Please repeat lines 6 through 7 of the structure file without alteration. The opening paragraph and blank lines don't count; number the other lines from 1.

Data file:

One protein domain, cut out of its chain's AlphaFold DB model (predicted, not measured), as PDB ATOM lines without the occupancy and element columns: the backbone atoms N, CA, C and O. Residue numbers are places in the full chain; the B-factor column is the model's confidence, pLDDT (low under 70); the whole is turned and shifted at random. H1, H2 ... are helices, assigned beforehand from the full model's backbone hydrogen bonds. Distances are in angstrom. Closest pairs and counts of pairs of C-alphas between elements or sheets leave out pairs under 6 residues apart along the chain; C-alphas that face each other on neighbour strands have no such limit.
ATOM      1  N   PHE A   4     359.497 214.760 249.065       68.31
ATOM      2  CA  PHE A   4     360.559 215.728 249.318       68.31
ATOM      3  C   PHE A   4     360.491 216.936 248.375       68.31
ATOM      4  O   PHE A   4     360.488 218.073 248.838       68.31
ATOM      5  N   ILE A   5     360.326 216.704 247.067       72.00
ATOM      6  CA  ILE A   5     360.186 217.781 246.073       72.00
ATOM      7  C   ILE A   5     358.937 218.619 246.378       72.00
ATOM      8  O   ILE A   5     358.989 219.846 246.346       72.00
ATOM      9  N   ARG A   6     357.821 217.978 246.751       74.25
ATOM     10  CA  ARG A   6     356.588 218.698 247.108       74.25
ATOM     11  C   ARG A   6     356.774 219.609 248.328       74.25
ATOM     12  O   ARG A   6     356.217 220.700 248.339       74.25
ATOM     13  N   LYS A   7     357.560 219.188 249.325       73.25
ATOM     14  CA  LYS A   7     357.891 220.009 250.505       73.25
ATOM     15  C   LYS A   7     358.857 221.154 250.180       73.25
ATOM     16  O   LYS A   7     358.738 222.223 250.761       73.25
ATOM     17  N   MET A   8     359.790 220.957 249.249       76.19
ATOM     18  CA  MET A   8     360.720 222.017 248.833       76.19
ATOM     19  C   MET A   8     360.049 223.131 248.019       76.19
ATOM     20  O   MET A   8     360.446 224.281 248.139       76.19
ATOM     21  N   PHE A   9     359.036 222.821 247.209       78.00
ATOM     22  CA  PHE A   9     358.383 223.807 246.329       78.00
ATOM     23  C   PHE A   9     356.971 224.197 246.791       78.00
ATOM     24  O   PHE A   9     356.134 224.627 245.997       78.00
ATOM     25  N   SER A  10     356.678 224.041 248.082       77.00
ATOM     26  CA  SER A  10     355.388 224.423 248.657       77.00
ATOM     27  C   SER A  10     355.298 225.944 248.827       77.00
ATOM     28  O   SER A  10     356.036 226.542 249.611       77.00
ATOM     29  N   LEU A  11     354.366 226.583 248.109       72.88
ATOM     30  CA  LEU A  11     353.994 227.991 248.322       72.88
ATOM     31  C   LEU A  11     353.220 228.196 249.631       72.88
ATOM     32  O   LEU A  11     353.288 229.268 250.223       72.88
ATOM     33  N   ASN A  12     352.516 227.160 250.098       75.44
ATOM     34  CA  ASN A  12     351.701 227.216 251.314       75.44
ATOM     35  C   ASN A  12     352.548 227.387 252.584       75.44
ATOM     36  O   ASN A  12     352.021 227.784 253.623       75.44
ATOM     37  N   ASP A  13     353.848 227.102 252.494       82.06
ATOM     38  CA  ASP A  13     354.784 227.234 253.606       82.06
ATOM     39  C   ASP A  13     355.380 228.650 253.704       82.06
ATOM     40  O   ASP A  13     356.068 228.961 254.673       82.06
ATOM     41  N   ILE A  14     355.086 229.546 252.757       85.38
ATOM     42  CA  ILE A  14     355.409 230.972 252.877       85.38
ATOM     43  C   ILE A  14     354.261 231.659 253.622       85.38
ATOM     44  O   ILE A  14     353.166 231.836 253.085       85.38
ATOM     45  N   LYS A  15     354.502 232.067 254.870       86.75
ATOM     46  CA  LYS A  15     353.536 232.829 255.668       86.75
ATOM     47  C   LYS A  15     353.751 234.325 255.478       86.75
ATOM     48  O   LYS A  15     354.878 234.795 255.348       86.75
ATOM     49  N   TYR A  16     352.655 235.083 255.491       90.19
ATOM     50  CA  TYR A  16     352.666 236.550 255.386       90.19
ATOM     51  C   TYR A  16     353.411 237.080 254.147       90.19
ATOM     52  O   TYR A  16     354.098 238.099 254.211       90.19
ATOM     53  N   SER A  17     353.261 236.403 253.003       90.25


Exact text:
ATOM      6  CA  ILE A   5     360.186 217.781 246.073       72.00
ATOM      7  C   ILE A   5     358.937 218.619 246.378       72.00